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The first atomic bomb was detonated on this day: The brilliance of Robert Oppenheimer and God’s call to every Christian

Dr. Jim Denison is the CEO of Denison Forum.
His Daily Article and podcast globally reach over 160,000 subscribers. Dr. Denison guides readers to discern today’s news—biblically. He is the author of multiple books and has taught on the philosophy of religion and apologetics at several seminaries. Prior to launching Denison Forum in 2009, he pastored churches in Texas and Georgia. He holds a Ph.D and a Master of Divinity from Southwestern Baptist Theological Seminary. Jim and his wife, Janet, live in Dallas, Texas. They have two sons and four grandchildren.

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The first atomic bomb was detonated on this day: The brilliance of Robert Oppenheimer and God's call to every Christian
This photo made by a U.S. Army automatic newsreel camera, shows the test explosion of the world's first atomic bomb at Alamagordo, N.M., on July 16, 1945. The test, known as Trinity, of the plutonium bomb capped a $2 billion effort, unprecedented in those times.

On July 16, 1945, at 5:29 am, the world changed.

That was the moment when the Manhattan Project exploded the first atom bomb. The test took place in Alamogordo, New Mexico. Scientists and a few dignitaries removed themselves ten thousand yards away to observe as the first mushroom cloud stretched forty thousand feet into the air. The bomb generated the destructive power of fifteen to twenty thousand tons of TNT. The tower on which it sat when it was detonated was vaporized.

The original $6,000 budget for the Manhattan Project grew to a total cost of $2 billion.

The brilliance of Robert Oppenheimer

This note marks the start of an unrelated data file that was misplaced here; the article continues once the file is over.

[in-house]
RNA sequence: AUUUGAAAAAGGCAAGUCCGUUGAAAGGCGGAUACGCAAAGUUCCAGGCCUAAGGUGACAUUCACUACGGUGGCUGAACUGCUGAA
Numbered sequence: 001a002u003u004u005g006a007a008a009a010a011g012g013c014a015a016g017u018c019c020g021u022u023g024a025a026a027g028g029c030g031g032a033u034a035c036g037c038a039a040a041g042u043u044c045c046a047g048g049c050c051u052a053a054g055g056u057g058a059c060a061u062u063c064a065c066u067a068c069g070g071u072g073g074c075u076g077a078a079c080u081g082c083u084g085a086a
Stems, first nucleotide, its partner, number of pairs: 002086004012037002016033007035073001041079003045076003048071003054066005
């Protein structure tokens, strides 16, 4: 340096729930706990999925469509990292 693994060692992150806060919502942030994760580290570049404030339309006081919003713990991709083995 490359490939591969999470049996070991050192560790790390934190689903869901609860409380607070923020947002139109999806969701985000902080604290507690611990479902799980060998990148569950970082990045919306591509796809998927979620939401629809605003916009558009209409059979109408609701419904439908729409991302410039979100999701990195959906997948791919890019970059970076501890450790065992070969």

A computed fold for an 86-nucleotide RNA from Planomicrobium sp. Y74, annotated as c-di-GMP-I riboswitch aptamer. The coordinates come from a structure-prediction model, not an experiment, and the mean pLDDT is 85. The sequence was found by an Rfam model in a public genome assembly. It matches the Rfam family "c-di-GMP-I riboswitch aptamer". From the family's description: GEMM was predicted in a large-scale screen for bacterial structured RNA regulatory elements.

In his book, Countdown 1945: The Extraordinary Story of the Atomic Bomb and the 116 Days That Changed the World, Chris Wallace describes the project’s director, Robert Oppenheimer: “He was fluent in six languages and well versed in classical literature and Eastern philosophy. He learned Sanskrit just so he could read the ‘Bhagavad Gita,’ a Hindu devotional poem, in its original language.”

Oppenheimer graduated summa cum laude from Harvard University in three years. At the age of twenty-two, he was awarded a PhD in physics from the University of Gottingen in Germany. He led a team comprised of some of the greatest physicists in the world, including six Nobel Prize winners.

As he witnessed the first detonation of a nuclear weapon, a sentence from the Bhagavad Gita ran through Oppenheimer’s mind: “Now I am become Death, the destroyer of worlds.” According to Wallace, Oppenheimer was proud of their achievement, believing that the bomb would shorten the war.

A Hindu scholar explains that the phrase meant to Oppenheimer, “In the larger scheme of things, presumably The Bomb represented the path of the battle against the forces of evil, which were epitomized by the forces of fascism”.

Robert Oppenheimer led a project that led to the deaths of hundreds of thousands of people but may have saved as many as ten million lives. Whatever your views of the atomic bomb and war, know this: as a Christian, you have been called to do what only you can do to make a difference for Christ that only you can make.

God’s call to every Christian

You may not graduate from Harvard in three years or lead a team of six Nobel Prize winners, but the Lord has entrusted you with gifts and capacities he intends to use for his kingdom purposes. His word states: “There are varieties of gifts, but the same Spirit; and there are varieties of service, but the same Lord; and there are varieties of activities, but it is the same God who empowers them all in everyone. To each is given the manifestation of the Spirit for the common good” (1 Corinthians 12:4–7).

David Vryhof of the Society of St. John the Evangelist in Boston writes: “We have been chosen … to work with God and on behalf of God for the healing and reconciliation of our broken world, and for this work God has equipped us with gifts which enable us to carry out our task. There is not a single Christian who is not a minister of the Gospel of Christ. There is not a single Christian who has not been called to this work.”

What is your “work” today?

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